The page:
Thursday, November 26, 2009

Nerding Out on the Long Weekend - My Waiting Pile

I finished my Christmas shopping last month so with five full days off from work I've begun a nerd binge the likes of which are unheard of since... well, any time nerds have free time really. A very busy work schedule for the past two months drained the majority of my spare time while simultaneously the way I budget my entertainment purchases has created a massive to read/watch/play backlog.

My theory has generally been set aside a certain amount of money each paycheck for it and seize upon bargains when you get them. The number of bargains lately between retailers trying to undercut each other for the holiday season and a local video game store going out of business has contributed to my pile. The stack of games waiting for me to dedicate more than an hour or so to them it especially bad. Someday I'll learn to walk away when someone dangles baubles in front of me but that'll be a while.

Prose books make up the smallest stack at the moment since I'm working to collect the Eisner winning comics and I have even less time for reading than I usually do. Tender Morsels is sitting on my desk at work so I won't be finishing it this weekend (quick preview of my review based on the first two hundred pages: incredibly bleak opening but surprisingly intriguing once it starts moving). I've got Tacitus's Histories and Seutonious's The Twelve Caesars that are scratching my ancient history itch at the moment.

(On that subject I had been looking forward to seeing John Woo's Red Cliffs on the big screen this weekend since, as I've mentioned here before, I'm enjoy that period of Chinese history. Then I learned that two hours had been cut out of the film for it's American release. No thanks guys, I'll just watch that episode of The Romance of the Three Kingdoms again for that itch and wait for the uncut DVD release.)

Comics are either relatively light or soul crushingly heavy depending on how you look at it. If I just consider the simple things then there's the Criminal Omnibus, the Rocketeer Complete Collection, Neil Gaiman's Signal to Noise, and Dr. Jeckyll and Mister Hyde. I could read any of those in an hour or so but then there are the things that get eternally pushed back like Essential and Showcase volumes. There's five of those in a half read state and another half dozen that I haven't even cracked yet. Compile that with some of the DVD collections where I've only read a a handful of key runs and issues from each series and that winds up with enough unread comics to stock my own theoretical store.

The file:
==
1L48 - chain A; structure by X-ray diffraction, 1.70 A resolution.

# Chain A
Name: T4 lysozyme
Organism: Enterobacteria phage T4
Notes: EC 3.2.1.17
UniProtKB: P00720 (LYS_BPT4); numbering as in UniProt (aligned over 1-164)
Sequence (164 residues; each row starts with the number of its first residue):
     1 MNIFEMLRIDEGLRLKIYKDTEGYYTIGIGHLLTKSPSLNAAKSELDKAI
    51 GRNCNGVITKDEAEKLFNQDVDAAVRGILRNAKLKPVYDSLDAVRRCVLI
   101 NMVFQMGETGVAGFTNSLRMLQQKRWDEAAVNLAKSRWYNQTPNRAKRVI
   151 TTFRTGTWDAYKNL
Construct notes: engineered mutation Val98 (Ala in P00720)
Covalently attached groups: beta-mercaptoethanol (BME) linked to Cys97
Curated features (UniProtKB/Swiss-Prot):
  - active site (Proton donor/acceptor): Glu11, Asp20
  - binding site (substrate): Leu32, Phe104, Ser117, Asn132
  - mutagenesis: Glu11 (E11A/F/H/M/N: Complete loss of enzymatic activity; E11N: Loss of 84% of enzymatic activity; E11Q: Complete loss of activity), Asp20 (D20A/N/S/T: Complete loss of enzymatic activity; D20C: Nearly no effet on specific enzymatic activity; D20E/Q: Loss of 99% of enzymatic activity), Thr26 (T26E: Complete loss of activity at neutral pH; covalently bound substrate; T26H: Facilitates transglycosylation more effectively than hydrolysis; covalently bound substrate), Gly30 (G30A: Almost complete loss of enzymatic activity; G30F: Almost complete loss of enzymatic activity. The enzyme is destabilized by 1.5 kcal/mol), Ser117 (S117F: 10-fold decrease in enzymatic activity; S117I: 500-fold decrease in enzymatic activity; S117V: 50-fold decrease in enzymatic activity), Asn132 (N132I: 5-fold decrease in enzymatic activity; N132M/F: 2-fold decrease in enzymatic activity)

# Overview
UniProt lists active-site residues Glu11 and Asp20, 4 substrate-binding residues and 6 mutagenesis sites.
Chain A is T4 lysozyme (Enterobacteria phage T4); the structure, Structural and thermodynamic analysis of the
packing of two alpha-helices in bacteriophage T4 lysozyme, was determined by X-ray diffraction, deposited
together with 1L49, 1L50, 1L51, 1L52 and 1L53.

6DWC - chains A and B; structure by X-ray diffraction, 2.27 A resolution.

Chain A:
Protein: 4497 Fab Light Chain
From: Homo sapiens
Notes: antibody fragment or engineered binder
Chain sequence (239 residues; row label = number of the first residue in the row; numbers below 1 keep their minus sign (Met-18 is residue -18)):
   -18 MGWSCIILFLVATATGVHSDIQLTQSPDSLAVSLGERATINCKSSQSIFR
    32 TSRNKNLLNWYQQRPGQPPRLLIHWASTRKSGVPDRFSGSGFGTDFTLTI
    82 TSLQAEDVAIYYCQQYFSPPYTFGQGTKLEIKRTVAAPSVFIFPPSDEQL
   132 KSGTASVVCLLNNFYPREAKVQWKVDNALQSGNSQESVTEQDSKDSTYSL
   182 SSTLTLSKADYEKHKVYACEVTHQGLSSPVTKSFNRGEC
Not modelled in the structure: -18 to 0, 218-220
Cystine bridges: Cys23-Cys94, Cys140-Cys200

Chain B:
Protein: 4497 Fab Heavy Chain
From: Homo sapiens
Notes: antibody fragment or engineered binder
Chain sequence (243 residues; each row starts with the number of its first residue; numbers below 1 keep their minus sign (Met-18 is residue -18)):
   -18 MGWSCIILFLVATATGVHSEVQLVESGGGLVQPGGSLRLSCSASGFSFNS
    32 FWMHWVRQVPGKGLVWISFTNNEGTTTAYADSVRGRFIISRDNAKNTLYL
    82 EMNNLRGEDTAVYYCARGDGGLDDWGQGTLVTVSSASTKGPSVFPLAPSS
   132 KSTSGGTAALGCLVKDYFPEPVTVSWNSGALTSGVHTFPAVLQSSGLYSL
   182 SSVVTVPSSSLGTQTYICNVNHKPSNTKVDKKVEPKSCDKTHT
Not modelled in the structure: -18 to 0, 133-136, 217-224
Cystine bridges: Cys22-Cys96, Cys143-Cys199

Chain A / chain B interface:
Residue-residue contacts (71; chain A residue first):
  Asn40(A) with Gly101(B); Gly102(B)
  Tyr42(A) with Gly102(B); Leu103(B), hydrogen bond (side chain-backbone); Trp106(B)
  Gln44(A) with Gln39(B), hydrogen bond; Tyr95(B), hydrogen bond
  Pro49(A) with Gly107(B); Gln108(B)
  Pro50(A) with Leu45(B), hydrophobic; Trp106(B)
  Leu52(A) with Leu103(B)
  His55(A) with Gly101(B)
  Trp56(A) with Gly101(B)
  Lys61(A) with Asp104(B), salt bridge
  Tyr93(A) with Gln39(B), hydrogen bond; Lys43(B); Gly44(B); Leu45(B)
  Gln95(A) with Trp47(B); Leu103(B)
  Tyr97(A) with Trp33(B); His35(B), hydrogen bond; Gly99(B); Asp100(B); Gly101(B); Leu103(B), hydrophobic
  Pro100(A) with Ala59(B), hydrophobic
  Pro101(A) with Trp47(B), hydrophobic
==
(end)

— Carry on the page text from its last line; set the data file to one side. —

The games, as I mentioned, are easily the worst offenders. New Super Mario Wii has barely been touched as I wait for co-op parters to find some time. An unopened copy of the new Prince of Persia is awaiting a new motherboard before I can even play it. When that motherboard does get here and I somehow find time to install it then it'll have to duel with S.T.A.L.K.E.R.: Clear Sky, Mercenaries 2, and Neverwinter Nights 2: Mask of the Betrayer for time on my gaming system. My lap top on the other hand can play King of Dragon Pass just fine (an obscure storytelling strategy game based on the Runequest RPG that I had no idea could still be acquired until a few weeks ago). I like to play Nintendo DS games on the movie but something like Apollo Justice: Ace Attorney requires more focus than I have time for. I have a small stack of tactical games for the DS including one of the Fire Emblem games and Knights in the Nightmare. And that takes me to the Shin Megami Tensei games where I wound up buying the entire series after playing the Persona games mainly because I was scared that all of the copies would vanish again and the prices would go back up to over a hundred dollars for each of them (I've got the strategy game Devil Summoner on the DS in progress, completed Nocturne a while ago, and recently finished Digital Devil Saga 1 which leaves me with three more 60 hour games in that series to play).